"Again, awkward silence ensued. Again, Minomonta ignored it and changed the subject"

It has been a week since the beginning of the blog and once again, it is time to revisit ‘Asazuba’ 「朝ズバッ」, the reason being, today was a case of the media ending up criticizing itself, ending up in a highly amusing, tense atmosphere within the studio.

The program was in the middle of talking about the Japanese school system. At the end of the package, one of the panelists started criticizing the news report as being one-sided and lacking in information. All Minomonta could do was to nod in agreement. The panelist then started saying “that is what the problem is with broadcast media. They only report parts of the story and we need to know the full issue.” A tense atmosphere ensued in the studio and Minomonta continued to nod until he realized that he could try and ignore this comment and carry on with the package. Minomonta brought out a board showing the world rankings of the OECD academic tests of which Japan has dropped down somewhat. MinomontaMinomonta The panelist objected to that as well; “See that is what I mean. That information is not full either. Japan has actually dropped down in the rankings because there are so many other countries taking part now. Broadcast media in this country doesn’t explain things we need to know in full.”

Again, awkward silence ensued. Again, Minomonta ignored it and changed the subject.

I wonder if Asazuba are kicking themselves for letting a panelist on that made them look stupid and it will be interesting to see if they let that panelist on the show again, knowing that whatever they report will probably just get criticized. Originally, the media are there to hold people of power to account, but now others are holding the media to account. That must have been a bit of a shock….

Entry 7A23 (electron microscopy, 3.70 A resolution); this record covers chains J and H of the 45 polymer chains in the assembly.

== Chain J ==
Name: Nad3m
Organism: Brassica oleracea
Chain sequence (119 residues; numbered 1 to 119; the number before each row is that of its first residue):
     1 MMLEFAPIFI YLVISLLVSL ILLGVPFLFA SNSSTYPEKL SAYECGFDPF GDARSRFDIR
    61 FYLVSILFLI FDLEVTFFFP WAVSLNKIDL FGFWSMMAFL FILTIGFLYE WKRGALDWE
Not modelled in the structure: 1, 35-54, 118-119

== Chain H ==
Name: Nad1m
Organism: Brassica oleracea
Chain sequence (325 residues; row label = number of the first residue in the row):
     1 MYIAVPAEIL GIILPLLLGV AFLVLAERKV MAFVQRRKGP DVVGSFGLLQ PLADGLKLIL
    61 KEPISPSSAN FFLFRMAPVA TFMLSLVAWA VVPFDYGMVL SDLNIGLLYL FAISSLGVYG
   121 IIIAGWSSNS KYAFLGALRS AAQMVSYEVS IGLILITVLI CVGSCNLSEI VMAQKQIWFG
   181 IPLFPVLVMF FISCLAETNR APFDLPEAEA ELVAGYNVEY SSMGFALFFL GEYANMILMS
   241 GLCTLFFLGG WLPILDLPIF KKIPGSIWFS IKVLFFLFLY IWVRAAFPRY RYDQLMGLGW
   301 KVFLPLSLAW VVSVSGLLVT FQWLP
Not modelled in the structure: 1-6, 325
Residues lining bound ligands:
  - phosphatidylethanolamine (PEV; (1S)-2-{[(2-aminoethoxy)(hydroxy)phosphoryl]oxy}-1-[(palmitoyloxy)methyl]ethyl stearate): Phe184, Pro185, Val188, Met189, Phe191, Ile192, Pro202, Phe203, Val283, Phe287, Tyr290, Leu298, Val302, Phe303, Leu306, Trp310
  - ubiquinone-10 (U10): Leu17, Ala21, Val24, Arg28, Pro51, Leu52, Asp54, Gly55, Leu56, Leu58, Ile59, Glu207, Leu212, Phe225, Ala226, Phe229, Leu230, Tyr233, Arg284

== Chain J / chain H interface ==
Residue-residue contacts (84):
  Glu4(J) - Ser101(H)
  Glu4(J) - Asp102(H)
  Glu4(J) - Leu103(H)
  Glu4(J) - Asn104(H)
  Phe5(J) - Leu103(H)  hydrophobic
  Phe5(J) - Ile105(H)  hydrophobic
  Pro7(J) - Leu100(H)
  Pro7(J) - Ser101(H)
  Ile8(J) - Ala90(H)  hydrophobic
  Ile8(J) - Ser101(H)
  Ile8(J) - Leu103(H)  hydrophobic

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I'm almost, almost sorry I don't watch Asazuba. I'm certainly sorry I missed someone taking Minomonta, that pitiful glaring symbol of all that's wrong with the Japanese broadcast media, to task.
The sad thing is that Minomonta almost certainly didn't understand what the guy was saying, only the awkward silence. The sad thing is that the problem pointed out by that astute panelist is not limited to broadcast media, but can also be found in the press and, to an extreme degree, in the weeklies as well.

The underlying problem is that even journalists and reporters who want to actually do their jobs are bound up in a journalistic culture that discourages and sometimes even punishes it. This creates a self-perpetuating crisis in that a viewing public used to simple, "Oh my gosh!" black and white tidbits is not likely to take to a more in-depth explanation of what's actually going on, which would take longer and might even be confusing.

What this leads to are media that fail in their fundamental duty, one even more basic than the important duty of holding people in power to account: informing the public.

Thank you for your comment.
I think you are spot on - journalists are often not allowed to explain the whole situation, even if they wanted to.

However, to be fair, sometimes it isn't really anyones 'fault' that a journalist isn't allowed to report the whole story - one of the reasons being a limit on time. In a 2 minute news report, there simply isn't enough on-air time to be able to tell the whole complex situation of say, the war in Palestine. One way that a journalist may be able to get close to the truth is perhaps in a documentary but these are time consuming and often not great money-makers.

I enjoyed your comment about "The sad thing is that Minomonta almost certainly didn't understand what the guy was saying, only the awkward silence." If only Minomonta could read this...